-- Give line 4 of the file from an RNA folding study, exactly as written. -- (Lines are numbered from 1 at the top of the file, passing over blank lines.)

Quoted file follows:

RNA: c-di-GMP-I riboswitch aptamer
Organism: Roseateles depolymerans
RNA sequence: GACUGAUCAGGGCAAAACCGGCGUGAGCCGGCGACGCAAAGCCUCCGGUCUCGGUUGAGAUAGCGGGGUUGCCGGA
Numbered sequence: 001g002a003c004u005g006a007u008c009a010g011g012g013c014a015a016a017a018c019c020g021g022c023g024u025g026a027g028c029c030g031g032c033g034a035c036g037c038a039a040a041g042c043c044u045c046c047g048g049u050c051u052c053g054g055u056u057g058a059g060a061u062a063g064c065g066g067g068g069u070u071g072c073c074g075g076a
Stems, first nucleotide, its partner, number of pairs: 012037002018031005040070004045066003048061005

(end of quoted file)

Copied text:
Numbered sequence: 001g002a003c004u005g006a007u008c009a010g011g012g013c014a015a016a017a018c019c020g021g022c023g024u025g026a027g028c029c030g031g032c033g034a035c036g037c038a039a040a041g042c043c044u045c046c047g048g049u050c051u052c053g054g055u056u057g058a059g060a061u062a063g064c065g066g067g068g069u070u071g072c073c074g075g076a